In the winter, it is crucial to the comfort of your family to keep your home warm. While there are a number of different ways to keep your house nice and cozy, but some of the methods for heating can be dangerous. In fact, space heaters, wood-burning stoves, and fireplaces cause 72 percent of home heating fires in the United States.

Cates Heating and Cooling in Lenexa, Kansas, wants you to be able to safely heat your home this winter without the risk of starting a fire, so we have some heating tips to keep your family and home safe during the winter.

Central Heating

Having central heat isn’t a luxury that every home has, but if you do have central heat, it is generally the safest way to heat a home. Central heat can run off of electricity, natural gas, or fuel. While natural gas and fuels are often flammable, central heat systems contain the fuel sources in a safer manner than others on this list. Units are often housed away from living spaces and are self-contained to prevent fires.

Electric central heating systems run off of electricity instead of fuel, which means they don’t require any kind of open flame in your home. Because electric central heating systems don’t use flammable gasses, they are the safest heat source available. Electric systems are often more energy efficient as well.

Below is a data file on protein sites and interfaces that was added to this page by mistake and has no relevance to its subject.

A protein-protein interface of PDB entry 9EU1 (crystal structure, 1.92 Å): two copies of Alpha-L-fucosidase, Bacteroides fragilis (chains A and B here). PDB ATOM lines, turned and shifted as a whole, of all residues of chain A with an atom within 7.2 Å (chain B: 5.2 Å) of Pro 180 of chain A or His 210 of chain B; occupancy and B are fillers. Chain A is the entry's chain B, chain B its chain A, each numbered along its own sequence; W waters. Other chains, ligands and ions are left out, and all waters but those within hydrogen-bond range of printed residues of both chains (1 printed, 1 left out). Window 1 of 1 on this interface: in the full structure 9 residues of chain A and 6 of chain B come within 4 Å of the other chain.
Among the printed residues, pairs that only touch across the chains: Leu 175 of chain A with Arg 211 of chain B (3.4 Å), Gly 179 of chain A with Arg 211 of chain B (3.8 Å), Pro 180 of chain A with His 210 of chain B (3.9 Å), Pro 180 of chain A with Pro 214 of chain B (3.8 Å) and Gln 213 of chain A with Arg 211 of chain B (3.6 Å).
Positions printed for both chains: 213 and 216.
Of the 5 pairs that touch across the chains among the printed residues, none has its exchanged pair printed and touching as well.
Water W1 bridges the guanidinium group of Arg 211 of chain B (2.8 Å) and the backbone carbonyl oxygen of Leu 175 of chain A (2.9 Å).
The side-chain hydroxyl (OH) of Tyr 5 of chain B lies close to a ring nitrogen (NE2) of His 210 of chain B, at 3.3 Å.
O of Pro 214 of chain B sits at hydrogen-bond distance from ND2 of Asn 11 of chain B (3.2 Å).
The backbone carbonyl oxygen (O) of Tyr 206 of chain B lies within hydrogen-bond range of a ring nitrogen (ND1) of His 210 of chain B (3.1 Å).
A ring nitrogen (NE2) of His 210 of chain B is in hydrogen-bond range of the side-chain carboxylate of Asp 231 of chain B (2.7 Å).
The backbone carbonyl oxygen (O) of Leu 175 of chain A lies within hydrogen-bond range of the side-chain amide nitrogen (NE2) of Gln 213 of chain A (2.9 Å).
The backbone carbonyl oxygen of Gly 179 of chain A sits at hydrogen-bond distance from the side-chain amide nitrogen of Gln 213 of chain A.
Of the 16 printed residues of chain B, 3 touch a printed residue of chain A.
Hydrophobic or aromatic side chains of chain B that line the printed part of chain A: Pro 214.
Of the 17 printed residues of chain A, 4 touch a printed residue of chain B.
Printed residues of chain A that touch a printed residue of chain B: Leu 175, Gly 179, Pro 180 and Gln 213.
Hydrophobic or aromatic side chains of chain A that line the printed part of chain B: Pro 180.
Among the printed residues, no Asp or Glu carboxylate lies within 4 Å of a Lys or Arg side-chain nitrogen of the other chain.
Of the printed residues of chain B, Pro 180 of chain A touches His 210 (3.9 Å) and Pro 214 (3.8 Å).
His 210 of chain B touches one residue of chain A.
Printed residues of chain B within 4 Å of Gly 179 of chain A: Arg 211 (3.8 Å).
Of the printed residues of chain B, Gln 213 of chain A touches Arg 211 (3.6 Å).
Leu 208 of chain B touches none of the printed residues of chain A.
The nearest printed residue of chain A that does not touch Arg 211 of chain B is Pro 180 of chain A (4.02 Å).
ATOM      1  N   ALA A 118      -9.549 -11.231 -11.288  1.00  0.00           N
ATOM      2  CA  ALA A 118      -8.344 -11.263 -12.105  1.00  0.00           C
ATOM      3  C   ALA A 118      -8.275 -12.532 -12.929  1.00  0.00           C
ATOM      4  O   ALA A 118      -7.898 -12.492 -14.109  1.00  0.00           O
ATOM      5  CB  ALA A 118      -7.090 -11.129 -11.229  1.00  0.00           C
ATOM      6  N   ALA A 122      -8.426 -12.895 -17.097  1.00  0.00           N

Since electric heating systems are often costlier to purchase and install than other heating methods, many people opt for central heating systems that run on fuel or natural gas, or they purchase fireplaces, space heaters, or wood-burning stoves to provide much-needed heat for their homes.

Fireplace Safety

There is no doubt that fireplaces add something special to a home. They are beautiful, and there is just something about a fireplace that adds comfort to a living space. While there are options on types of fireplaces, wood-burning fireplaces are still the favorite. If you have a fire burning in your home, it is important to follow certain safety precautions. Cates has tips for keeping your home and family safe when using a fireplace.

  • Make sure the chimney has air flow
    • Before you start a fire in the fireplace, check that your chimney is working properly. You can test this by opening the damper, striking a match in the firebox and blowing it out, and watching where the smoke goes. If the smoke doesn’t float up into the chimney, you need to have your chimney inspected.
  • Keep the fireplace door cracked
    • If you open the door of the fireplace just a crack, it will draw air up into the chimney and keep smoke from building up in your home. Cracking the door keeps the sparks inside the fireplace, while opening the door all the way can allow sparks to escape into your home.
  • Create a safety zone around your fireplace
    • It is important to teach your children about fireplace safety, and one great place to start is to create a buffer zone around your fireplace. Make sure your children don’t play or sit within three feet of the fireplace. Train your pets to keep a safe distance as well.